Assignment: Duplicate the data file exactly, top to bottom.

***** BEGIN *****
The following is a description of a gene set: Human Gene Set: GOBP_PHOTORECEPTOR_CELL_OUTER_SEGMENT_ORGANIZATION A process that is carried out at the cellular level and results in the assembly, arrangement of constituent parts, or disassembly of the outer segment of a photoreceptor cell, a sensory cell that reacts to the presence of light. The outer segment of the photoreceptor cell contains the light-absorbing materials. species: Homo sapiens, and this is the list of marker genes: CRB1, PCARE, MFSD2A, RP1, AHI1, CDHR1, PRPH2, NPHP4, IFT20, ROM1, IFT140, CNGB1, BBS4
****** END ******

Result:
The following is a description of a gene set: Human Gene Set: GOBP_PHOTORECEPTOR_CELL_OUTER_SEGMENT_ORGANIZATION A process that is carried out at the cellular level and results in the assembly, arrangement of constituent parts, or disassembly of the outer segment of a photoreceptor cell, a sensory cell that reacts to the presence of light. The outer segment of the photoreceptor cell contains the light-absorbing materials. species: Homo sapiens, and this is the list of marker genes: CRB1, PCARE, MFSD2A, RP1, AHI1, CDHR1, PRPH2, NPHP4, IFT20, ROM1, IFT140, CNGB1, BBS4